Sunday, February 26, 2012

Three different approaches to Lent

There are at least three different ways to approach Lent. More, really, if one considers different degrees of each, but this will do for starters.

First there's what one might call the Rambo Protestant approach. "There is no such thing as Lent. Lent is a papish addition, a teaching of man, and no one should ever so much as think about it or have anything to do with it."

Then there's what we might call the strongly traditional Catholic/Eastern Orthodox approach: "Lent exists for the purpose of mortifying our fleshly nature and participating in Jesus' suffering. We Christians should all fast, preferably sticking to a vegan diet or at least abstaining from meat, except on Sundays if you want to be a wimp. Married couples should abstain from intercourse and from all sexual thoughts about each other (or anyone else, obviously, but that goes without saying). You should give something else up too, not something you need to give up anyway, but something totally innocent that you enjoy, just to toughen up spiritually. You should try to suffer in some way so as to share in Jesus' sufferings. Remember: Lent isn't about self-improvement. Lenten disciplines aren't like New Year's resolutions. It's all much more serious and stern than that. You will be improved by observing Lenten discipline, but that isn't why you should do it."

Then there's the modernized Catholic or doing-Lent-because-it's-kind-of-cool-and-useful Protestant approach: "Lent is an opportunity for self-improvement. You have liberty in Christ as to how you use it, but it's a good opportunity to engage in better self-discipline, to put your spiritual house in order, to draw nearer to the Lord as you prepare for Easter. To that end, giving something up may prove useful, especially if it's something that you've become obsessive about and need to break free of, which can happen with things that are intrinsically innocent. But if you do this, it's between you and the Lord. There aren't pre-set rules about it, and you shouldn't be blabbing about it anyway, because Jesus said not to tell people when you fast."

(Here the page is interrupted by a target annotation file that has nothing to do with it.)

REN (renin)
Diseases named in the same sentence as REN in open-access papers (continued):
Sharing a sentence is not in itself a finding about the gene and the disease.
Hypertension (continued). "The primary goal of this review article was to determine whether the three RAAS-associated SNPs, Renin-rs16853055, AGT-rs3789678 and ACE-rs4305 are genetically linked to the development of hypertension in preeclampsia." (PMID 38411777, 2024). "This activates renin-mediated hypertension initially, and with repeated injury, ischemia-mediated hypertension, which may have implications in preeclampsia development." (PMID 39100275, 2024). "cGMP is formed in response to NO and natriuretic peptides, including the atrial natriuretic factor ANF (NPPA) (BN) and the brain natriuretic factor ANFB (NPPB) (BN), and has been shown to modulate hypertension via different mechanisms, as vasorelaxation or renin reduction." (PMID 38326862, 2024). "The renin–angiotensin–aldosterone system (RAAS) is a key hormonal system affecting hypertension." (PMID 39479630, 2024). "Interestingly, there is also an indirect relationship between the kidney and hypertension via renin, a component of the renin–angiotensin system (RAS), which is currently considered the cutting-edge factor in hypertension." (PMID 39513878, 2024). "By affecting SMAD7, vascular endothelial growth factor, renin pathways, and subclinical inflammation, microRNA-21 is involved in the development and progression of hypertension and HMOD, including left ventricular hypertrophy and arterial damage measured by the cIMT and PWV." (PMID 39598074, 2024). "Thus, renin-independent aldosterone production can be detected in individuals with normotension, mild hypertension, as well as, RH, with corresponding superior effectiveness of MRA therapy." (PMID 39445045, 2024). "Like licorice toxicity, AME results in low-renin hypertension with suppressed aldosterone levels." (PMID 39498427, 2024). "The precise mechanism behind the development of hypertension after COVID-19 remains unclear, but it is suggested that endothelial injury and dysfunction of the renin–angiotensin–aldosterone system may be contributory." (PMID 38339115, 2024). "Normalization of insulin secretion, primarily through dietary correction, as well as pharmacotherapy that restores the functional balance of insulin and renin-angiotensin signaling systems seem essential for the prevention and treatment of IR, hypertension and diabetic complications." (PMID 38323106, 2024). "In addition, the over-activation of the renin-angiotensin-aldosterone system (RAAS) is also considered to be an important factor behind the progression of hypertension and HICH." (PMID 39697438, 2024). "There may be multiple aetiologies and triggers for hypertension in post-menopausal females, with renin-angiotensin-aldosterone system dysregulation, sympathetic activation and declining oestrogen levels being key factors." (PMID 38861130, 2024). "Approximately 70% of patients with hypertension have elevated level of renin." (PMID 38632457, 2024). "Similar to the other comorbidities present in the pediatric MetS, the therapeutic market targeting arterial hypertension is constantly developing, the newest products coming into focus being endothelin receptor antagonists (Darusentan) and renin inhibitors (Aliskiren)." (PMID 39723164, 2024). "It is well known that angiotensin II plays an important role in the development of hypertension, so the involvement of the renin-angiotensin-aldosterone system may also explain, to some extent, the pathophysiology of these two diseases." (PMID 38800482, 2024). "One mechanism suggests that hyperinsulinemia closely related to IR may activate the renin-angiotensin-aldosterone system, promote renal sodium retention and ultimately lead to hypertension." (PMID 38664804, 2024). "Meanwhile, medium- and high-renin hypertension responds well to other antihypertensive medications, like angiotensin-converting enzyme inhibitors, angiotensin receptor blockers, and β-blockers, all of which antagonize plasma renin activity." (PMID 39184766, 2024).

Readers won't be terribly surprised to learn that I'm inclined toward Approach #3, wimpy, modern, and feel-good though it may sound. I fully realize that it is quite different from Approach #2, and I would not pretend otherwise. For that reason, I think it's rather confusing to talk about "giving up" things one shouldn't be doing anyway, like "giving up bitterness and anger for Lent." Let's get real. Whatever else giving stuff up for Lent has been traditionally, that ain't it. However, I do think Lent can provide a good opportunity to abandon bitterness and anger. So, aside from "giving up" anything, what I would like to do during Lent this year is to be thankful. Gratitude is incompatible with so many bad things. It's like a spiritual cleanser.

Today I'm thankful for so many things, including the beautiful sunshine and blue sky and the snow that looks like diamonds.

Like it or not (you don't have to watch it if you don't want to), here's Veggie Tales to remind us: A thankful heart is a happy heart.

Friday, February 17, 2012

And furthermore...

As a fair number of people know who don't happen to live in my own town (because people who live in my own town never know what I'm actually doing, one of those strange things), I've been rather busy this past week blogging and being interviewed about some statistical strangeness published by the Guttmacher Institute concerning Catholic women's use of contraception.

In the many blog comments that I've read and responded to on this, what I've been perhaps most appalled by and had the least time to talk about is the sheer insanity of the entitlement mindset. My group blog colleague Tony put one aspect of this well, here:
Until a few years ago, lots and lots of employers didn't cover it, and no state mandated it. Now you want to call employer paid coverage "normative access". Just like THAT? What had been only a few years ago a voluntary feature of some employers becomes "normative"...why? Because lots of liberals don't want to have to pay for it out of their pocket. Now that's a compelling reason to violate the consciences of others.